A Sustainable Planet
All human advances have been connected to advances in producing and using energy from Earth’s natural resources. Those resources are finite, and we are now at a crossroads. The paths we take will be key to our future.
Earth has endured and survived extreme climate change more than once, with varying impacts on natural life. This time is different. We know the history. We know what’s happening and the impact of our own actions. We understand the limits to crucial resources and what will happen if we do nothing. Most importantly, we have the ability to correct our course in pursuit of a viable future. Are we up to the challenge?
Understanding the full economic picture is the first step to making the right choices. What is the true cost and impact of our options? Is there a viable strategy for converting to 100% renewables, increasing efficiency, and reaching zero emissions? How would this impact the world economy?
No period in global history resembles what humanity is about to experience. Explore the key global forces converging to create the complexity of change, our crisis of confidence in facing the options, and how we can take charge of our destiny.
Human history can be viewed as a repeating spiral of ingenuity—ratchet (technological breakthrough), hatchet (resulting natural disaster), and pivot (inventing new solutions). Whether we can pivot effectively from the last Big Ratchet remains to be seen.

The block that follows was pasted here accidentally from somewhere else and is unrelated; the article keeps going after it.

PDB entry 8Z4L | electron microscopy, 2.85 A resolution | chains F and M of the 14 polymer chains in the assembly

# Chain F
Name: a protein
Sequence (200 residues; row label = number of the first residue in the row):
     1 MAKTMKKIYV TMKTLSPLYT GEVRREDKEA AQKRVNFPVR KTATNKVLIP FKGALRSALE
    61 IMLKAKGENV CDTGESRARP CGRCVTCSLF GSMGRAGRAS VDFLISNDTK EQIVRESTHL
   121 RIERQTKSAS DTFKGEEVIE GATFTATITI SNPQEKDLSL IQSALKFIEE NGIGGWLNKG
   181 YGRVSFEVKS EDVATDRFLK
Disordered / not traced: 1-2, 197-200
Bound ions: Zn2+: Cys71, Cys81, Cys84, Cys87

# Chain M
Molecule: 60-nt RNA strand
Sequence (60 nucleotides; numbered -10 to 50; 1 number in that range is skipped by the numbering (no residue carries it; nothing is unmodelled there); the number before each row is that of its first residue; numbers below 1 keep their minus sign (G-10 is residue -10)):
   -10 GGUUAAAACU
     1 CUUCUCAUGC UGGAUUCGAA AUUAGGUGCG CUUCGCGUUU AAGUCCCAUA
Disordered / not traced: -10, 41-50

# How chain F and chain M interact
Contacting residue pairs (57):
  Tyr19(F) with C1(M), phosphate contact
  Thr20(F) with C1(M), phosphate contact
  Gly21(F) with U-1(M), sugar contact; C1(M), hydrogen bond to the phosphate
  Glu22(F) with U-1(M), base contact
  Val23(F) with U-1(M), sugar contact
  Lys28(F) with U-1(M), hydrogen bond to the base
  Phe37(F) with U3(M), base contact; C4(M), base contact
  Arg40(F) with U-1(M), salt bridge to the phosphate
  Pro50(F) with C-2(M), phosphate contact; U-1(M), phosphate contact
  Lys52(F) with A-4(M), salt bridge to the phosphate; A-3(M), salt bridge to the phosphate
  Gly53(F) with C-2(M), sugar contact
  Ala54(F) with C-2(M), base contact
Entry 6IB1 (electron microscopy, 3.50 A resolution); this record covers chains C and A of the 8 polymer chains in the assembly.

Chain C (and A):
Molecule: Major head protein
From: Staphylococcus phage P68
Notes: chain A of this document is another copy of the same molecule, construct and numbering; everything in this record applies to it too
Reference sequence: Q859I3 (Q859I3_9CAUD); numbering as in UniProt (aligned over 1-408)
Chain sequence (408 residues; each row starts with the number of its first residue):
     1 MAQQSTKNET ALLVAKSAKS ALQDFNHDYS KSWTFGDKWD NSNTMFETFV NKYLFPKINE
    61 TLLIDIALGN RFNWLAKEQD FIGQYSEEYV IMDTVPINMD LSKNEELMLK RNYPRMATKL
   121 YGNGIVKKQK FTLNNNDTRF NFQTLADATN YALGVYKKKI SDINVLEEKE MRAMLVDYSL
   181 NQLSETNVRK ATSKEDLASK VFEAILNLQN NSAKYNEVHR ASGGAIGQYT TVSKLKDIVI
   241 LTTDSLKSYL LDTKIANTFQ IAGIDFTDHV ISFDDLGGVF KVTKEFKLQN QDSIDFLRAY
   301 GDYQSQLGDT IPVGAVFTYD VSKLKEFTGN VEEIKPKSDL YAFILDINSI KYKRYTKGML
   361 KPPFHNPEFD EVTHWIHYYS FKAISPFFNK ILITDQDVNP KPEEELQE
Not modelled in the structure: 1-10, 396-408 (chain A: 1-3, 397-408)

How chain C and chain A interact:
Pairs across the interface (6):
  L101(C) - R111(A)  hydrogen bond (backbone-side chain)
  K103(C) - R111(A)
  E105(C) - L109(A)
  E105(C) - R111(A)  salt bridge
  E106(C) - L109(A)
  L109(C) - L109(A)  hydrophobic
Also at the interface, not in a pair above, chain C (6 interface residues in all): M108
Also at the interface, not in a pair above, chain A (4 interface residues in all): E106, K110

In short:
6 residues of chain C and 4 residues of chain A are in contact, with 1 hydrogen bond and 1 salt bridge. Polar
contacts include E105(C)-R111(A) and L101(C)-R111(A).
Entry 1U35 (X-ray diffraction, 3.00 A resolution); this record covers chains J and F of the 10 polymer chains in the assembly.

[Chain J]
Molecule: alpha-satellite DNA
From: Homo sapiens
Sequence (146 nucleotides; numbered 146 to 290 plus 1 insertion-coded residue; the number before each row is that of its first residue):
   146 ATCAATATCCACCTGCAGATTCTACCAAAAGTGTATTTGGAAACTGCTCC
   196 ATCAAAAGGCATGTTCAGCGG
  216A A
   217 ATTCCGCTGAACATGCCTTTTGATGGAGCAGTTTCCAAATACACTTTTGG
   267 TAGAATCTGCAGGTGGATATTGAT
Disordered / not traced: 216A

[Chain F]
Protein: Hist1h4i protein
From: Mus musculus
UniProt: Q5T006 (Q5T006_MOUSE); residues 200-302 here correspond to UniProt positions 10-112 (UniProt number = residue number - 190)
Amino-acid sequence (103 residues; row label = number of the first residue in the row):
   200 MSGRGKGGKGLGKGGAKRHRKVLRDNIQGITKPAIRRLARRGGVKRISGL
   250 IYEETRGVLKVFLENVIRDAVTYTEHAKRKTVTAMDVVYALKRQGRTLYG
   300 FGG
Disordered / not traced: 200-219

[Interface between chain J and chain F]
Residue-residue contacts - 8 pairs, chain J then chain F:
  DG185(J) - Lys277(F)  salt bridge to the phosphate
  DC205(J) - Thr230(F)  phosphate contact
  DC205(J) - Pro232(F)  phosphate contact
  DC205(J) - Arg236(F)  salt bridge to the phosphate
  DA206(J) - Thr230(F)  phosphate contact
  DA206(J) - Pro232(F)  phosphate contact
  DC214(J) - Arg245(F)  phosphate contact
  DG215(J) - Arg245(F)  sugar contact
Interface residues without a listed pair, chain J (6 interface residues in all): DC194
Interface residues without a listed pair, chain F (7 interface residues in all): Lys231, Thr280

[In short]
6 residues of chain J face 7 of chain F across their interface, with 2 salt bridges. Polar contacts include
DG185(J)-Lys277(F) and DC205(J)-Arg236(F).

With all of Earth’s five mass extinctions, the climate changed faster than any species could adapt. The current extinction has the same random and rapid properties, but it’s unique in that it’s caused entirely by the actions of a single species—humans.
Human social development, says Morris, is constantly generated by environmental and social factors. The amount of energy that can be extracted from the environment through technology defines the social possibilities, and thus influences the attitudes and world view of each epoch.
Lesley Stahl, CBS 60 Minutes
Increasing numbers of fishermen, scientists, and foodies in this country are starting to look at seaweed very differently — as a promising source of food, jobs and help cleaning ocean waters. With rising global populations and limited space to expand agriculture on land, they are turning to the sea — and its “weeds” — as a new frontier.
Moises Velasquez-Manoff, New York Times
Farmers and ranchers in California, Kansas, and North Dakota are using regenerative agricultural practices to pull carbon from the atmosphere and into the soil and, in the process, reducing operational costs and boosting crop yields.
Henry Fountain, New York Times
Can the natural process of carbon capture by certain rock formations be leveraged to remove some of the billions of tons of heat-trapping carbon dioxide that humans have pumped into the air since the beginning of the Industrial Age?
International Energy Agency
Major transformations are underway for the global energy sector. Electricity is the star of the show, but how bright will it shine?
Adam Vaughan, The Guardian
Solar power was the fastest-growing source of new energy worldwide in 2016, outstripping the growth in all other forms of power generation for the first time and leading experts to hail a “new era.”
Justin Gillis, New York Times
Global warming is daunting. So here’s a place to start: 17 often-asked questions with some straightforward answers.
Bloomberg New Energy Finance
The late David MacKay’s groundbreaking book offers a definitive and lucid overview of the case for renewable energy. Download it free. Watch David MacKay’s address to the Harvard Center for the Environment.